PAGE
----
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Powerwall Full Drain Damage

Does leaving a Powerwall on at 0% charge for many weeks damage it?


  • Total voters
    15

hawkman

New Member
Apr 30, 2018
3
0
SoCal
Hello,

I just had my Tesla Solar + Powerwall system turned on here in SoCal, after an absolutely horrendous series of mishaps along the way (began purchase process in August of 2017 for activation in December 2017, so you can imagine how many delays and mess ups there were, being 4 months behind schedule.

When they came to boot on the system last week the Tesla rep was shocked to see that the 2 Powerwalls were already on, and had been sitting at a 0% charge state for what I calculate to be nearly the past 2 months.

I have a conference call scheduled with them about it, for what I expect to be a series of explanations trying to convince me that no damage has been done.

What empricial evidence can I gather or request from them to evaluate and verify the health of my Powerwalls? Have they likely lost some % of their effective full capacity?

I am very disappointed in my experienc with Tesla so far, and if I had a time machine I would never embark on this journey again. Unfortunately, I am already here....
 

miimura

Well-Known Member
Aug 21, 2013
6,547
6,353
Los Altos, CA
The Powerwalls have a 10 year warranty and are guaranteed to have 70% of the original 13.5kWh capacity through the warranty period. They (and you) should be able to run the Powerwall from 100% to 0% and show the amount of energy that came out. It should be evident from that whether the batteries are damaged or not.
 
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hawkman

New Member
Apr 30, 2018
3
0
SoCal
The Powerwalls have a 10 year warranty and are guaranteed to have 70% of the original 13.5kWh capacity through the warranty period. They (and you) should be able to run the Powerwall from 100% to 0% and show the amount of energy that came out. It should be evident from that whether the batteries are damaged or not.

I believe my contract states that the Powerwalls should have 85% of their original capacity remaining after 10 years, but I have to doublecheck. The thing I don't want happening is a) my original full capacity amount begins diminished because of the mistake by the installers, or after 10 years I would have 90% remaining but instead I end up with 86% remaining, still within spec and not claimable under warranty but also less than it should have been.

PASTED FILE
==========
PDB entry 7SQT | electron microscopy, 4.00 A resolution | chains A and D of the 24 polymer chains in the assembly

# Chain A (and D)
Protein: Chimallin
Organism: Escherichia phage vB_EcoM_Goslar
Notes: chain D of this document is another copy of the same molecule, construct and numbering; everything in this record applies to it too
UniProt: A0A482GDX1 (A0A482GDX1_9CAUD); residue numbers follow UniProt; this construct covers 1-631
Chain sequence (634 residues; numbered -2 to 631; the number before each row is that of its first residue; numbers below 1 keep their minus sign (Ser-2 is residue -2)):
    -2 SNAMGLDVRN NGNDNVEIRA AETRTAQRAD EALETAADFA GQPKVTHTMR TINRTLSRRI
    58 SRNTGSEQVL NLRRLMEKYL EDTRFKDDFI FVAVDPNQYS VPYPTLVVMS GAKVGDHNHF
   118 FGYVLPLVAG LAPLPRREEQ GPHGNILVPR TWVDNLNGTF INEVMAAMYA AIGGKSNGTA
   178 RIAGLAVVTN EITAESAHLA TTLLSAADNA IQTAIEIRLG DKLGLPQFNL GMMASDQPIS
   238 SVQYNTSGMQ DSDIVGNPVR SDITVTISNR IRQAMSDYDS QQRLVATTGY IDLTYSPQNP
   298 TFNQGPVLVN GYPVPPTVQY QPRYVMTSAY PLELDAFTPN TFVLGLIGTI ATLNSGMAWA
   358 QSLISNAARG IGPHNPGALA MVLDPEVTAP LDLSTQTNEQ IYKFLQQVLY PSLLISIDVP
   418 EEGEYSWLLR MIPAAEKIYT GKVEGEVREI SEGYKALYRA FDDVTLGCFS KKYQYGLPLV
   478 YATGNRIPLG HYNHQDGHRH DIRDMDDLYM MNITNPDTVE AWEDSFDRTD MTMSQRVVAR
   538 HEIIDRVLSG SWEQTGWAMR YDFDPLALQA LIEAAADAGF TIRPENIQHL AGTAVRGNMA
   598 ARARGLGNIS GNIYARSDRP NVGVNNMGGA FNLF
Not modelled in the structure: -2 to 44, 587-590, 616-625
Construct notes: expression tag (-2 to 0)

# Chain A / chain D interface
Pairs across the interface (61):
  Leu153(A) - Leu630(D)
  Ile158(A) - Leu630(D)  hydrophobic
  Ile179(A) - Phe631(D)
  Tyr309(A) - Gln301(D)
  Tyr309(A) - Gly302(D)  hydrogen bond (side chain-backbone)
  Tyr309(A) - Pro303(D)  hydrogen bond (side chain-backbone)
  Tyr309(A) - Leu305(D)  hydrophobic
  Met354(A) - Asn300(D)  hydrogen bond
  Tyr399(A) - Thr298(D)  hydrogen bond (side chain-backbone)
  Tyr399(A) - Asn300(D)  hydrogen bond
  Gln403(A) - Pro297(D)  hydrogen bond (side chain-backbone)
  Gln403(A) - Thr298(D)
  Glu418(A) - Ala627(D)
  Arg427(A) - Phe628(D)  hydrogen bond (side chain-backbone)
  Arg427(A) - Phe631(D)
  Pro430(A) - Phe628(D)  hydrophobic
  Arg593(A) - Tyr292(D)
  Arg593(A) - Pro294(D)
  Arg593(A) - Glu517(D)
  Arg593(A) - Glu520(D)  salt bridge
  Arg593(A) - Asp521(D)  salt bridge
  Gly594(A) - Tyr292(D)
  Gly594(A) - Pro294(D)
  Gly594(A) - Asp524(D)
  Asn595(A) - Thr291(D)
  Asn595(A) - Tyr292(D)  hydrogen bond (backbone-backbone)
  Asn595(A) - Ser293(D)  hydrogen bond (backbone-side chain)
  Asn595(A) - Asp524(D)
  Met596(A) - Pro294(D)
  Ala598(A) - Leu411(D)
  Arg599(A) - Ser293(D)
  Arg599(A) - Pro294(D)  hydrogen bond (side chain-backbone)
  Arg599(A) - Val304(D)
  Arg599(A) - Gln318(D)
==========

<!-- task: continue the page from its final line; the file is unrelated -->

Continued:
Also, they set the Powerwalls with a reserve amount of 40% at present, so it doesn't go down below that. Also, my Tesla app doesn't have very granular details so that I can determine full discharge amounts (I think), and it's made harder to measure that due to solar and grid both being in play throughout the day/night. I appreciat the idea - maybe I can run the house on full powerwalls somehow and do what you advised. I haven't figured out how to do that just yet.
 

Shygar

Member
Aug 7, 2017
926
530
Pleasant Hill, CA
My provisioning took about 2 months also and I asked about the battery draining, as they were losing about 1% a day over October. They just said to turn off the powerwalls. I turned them back on and they had the same % that I turned them off with.

As mentioned, the warranty guarantees at least 70% for 10 years. The app shows about 3% higher than it really is, but if they were sitting for 2 months without charging but while on, then yea they probably went to zero, unless there is some internal mechanism to shut it off.

I would try fully charging and see if you get the full charge amount for both of your powerwalls (13.2 kWh per powerwall, I believe). If it gets really close to that, you should be fine. Tesla has been very proactive for me on my system. I had one of the Neurio sensors flipped and they came out and fixed it without me having to call them.
 

cwied

Member
Jan 13, 2015
887
643
San Mateo, CA
Two of the stats that the powerwalls track are the imported and exported energy from the battery. If you have access to the system on your local network, you can get this information in a browser (at IP address/api/meters/aggregates). Having said that, I'm not sure it's clear exactly how much energy you would expect to come out of a full battery cycle. It's possible there are reserves that are not user-visible to preserve battery health.

The information is in JSON format. Here's an example from my system:

Code:
{{  
   "site":{  
      "last_communication_time":"2018-04-30T15:25:47.187412774-07:00",
      "instant_power":-4359.0400390625,
      "instant_reactive_power":-846.239990234375,
      "instant_apparent_power":4440.4225230513675,
      "frequency":60,
      "energy_exported":1157919.6177829541,
      "energy_imported":1343670.0336162874,